Abstract Time-dependent density functional theory (TDDFT) is currently the most efficient approach allowing to describe electronic dynamics in complex systems, from isolated molecules to the condensed-phase. TDDFT has been employed to in- vestigate an extremely wide range of time-dependent phenomena, as spin dynamics in solids, charge and energy transport in nanoscale devices, and photoinduced exci- ton transfer in molecular aggregates. It is therefore nearly impossible to give a gen- eral account of all developments and applications of TDDFT in material science, as well as in physics and chemistry. A large variety of aspects are covered throughout these volumes, see e.g. Chapters X, Y (to be indicated). In the present chapter, we will limit our presentation to the description of TDDFT developments and applica- tions in the field of quantum molecular dynamics simulations in combination with trajectory-based approaches for the study of nonadiabatic excited-state phenomena. We will present different quantum-classical strategies used to describe the coupled dynamics of electrons and nuclei underlying nonadiabatic processes. In addition, we will give an account of the most recent applications with the aim of illustrating the nature of the problems that can be addressed with the help of these approaches. The potential, as well as the limitations, of the presented methods are discussed,
Motivated by the desire to ameliorate the divergences in perturbative QED a number of generalized theories of electromagnetism have been proposed. To date, there is little experimental evidence for testing their predicted de- partures from Maxwell’s theory. However, with the in- crease in laser technology one may now be entering regimes that may discriminate between such theories. In particu- lar, Bopp-Land´e-Podolsky electrodynamics is linear in the
Kalman filter theory can be used for state equation (9) and measurement equation(10), φ and Γ are constant matrixes, meet rank ( , ) φ Γ = n , rank ( , ) φ c = n , so the system is completely controllable and observable in Kalman filter theory( the proof is given the following lemma), when t s is very short and filtering time is very long , the covariance matrix,
Abstract. We study the quantum and classicaldynamics of spinning particles in the framework of the general-relativistic covariant Dirac theory. The exact Foldy-Wouthuysen transformation for the most general case of a fermion in ar- bitrary configurations of the gravitational, inertial and electromagnetic fields is derived. We demonstrate the complete consistency of the quantum and classicaldynamics. As physical applications, we discuss prospects of probing spacetime structure and using spin e ff ects for gravitational wave detection.
closest fit was found for 𝐸 𝐹 − 𝐸 𝐹 𝐷𝐹𝑇 = 0.65 𝑒𝑉. Figure 4.6 shows a logarithmic plot of predicted single-molecule conductances versus the number of (−𝐶𝐻 2 ) units in the alkane chain, along with a comparison with experiment. The close agreement between theory and experiment for 𝛽 𝑁 suggests that the difference between the attenuation coefficients of graphene-molecule-Au and Au-molecule- Au junctions arises from a difference in the positions of their frontier orbitals relative to 𝐸 𝐹 . Figure 4.6 also shows that the theoretical conductance values are slightly higher than measured ones for all molecular lengths, which can be attributed to the tendency of LDA to underestimate the HOMO-LUMO gap, which results in an overestimated of the conductance .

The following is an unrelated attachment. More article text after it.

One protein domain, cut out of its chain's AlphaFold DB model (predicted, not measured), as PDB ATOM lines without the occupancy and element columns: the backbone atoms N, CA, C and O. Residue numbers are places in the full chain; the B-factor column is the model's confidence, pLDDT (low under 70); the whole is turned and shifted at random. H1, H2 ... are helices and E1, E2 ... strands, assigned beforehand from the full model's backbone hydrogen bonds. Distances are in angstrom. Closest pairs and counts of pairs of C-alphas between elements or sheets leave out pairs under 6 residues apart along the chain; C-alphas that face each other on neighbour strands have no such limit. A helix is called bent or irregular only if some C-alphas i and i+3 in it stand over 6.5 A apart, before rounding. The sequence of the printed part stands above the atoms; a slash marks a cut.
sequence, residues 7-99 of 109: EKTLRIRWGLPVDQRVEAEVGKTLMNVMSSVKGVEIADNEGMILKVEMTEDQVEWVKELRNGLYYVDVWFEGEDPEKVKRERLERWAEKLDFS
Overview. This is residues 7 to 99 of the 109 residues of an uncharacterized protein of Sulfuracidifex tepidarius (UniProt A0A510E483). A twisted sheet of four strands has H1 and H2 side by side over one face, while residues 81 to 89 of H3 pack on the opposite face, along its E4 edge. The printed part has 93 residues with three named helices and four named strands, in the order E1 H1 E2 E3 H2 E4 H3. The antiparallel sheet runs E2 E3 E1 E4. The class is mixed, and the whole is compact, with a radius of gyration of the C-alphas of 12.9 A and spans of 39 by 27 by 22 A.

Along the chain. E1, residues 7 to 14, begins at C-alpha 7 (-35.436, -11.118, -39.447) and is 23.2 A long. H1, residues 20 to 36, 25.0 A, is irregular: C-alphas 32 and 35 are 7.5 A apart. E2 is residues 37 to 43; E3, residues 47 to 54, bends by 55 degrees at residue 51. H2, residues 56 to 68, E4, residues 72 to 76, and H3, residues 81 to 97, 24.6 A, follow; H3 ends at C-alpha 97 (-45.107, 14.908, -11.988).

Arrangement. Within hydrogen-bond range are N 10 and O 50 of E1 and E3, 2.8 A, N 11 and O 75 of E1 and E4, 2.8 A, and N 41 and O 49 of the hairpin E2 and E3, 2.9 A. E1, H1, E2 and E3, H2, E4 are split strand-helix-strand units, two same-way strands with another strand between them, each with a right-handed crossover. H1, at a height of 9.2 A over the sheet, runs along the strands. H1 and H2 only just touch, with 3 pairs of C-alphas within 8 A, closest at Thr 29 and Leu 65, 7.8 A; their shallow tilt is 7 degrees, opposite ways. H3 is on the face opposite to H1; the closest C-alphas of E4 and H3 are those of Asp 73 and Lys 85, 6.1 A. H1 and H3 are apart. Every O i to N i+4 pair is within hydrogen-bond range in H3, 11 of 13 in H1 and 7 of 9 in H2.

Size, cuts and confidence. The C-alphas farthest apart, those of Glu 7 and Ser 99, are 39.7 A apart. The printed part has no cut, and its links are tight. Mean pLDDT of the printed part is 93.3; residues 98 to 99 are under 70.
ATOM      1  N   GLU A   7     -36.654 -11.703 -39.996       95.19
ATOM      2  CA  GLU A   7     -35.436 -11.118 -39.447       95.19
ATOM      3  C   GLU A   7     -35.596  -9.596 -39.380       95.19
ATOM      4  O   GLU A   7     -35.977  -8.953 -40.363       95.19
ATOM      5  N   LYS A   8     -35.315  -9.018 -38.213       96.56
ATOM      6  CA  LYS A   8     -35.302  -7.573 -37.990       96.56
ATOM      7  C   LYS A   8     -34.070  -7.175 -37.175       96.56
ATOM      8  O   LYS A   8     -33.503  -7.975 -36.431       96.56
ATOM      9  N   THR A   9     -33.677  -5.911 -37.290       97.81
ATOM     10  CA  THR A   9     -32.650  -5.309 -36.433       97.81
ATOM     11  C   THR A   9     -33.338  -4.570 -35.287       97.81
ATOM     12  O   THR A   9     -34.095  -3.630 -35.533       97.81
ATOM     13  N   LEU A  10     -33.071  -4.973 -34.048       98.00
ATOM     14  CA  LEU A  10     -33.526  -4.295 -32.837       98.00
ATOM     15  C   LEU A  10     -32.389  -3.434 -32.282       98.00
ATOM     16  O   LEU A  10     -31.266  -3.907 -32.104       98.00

Now it is clear that from all what has been made for 300 years of a “victorious march of N body paradigm” , only results obtained for stable “mathematical” motions are applicable to the physical mechanics of real (not abstract structure-free bodies). That means that the Poincaré recurrence theorem, as well as the Zermelo and Loschmidt paradoxes are valid only in the framework of the АММ, i.e. for structure-free mathematical objects. As for real (structured) mechanical objects/bodies, Poincaré’s theorem and Zermelo’s paradox are applicable only to the class of stable motions with a constant tube. For unstable motions of real bodies, the theorems of Picard, Poincaré, Khinchin, etc. should be replaced by limiting and ergodic theorems of the theory of stochastic processes, that means that the Laplacian (mechanical) determinism does not exist in the RMM. For example, according to the Khinchin theorem, the trajectory of a structure-free mathematical point again and again revisits almost any point of a bounded phase space. On the contrary, any configuration in the RMM, if not limiting, repeats itself only with the probability of measure zero. In other words, unlike in the АММ, the following ergodic replacement of the Khinchin theorem is applicable to the RMM:
2) There are many principles and results of the classicaltheory that manifest as quantum analogs in one way or another (to name a few, corrections to the potential yield energy spectrum shift, classical trajectory corresponds to the evolution of coordinate mean values with time, etc.). Therefore one cannot ex- clude the fact that classical phenomena related to a finite size charge may affect quantum ones.
C(z, X) = det(2X − zz) .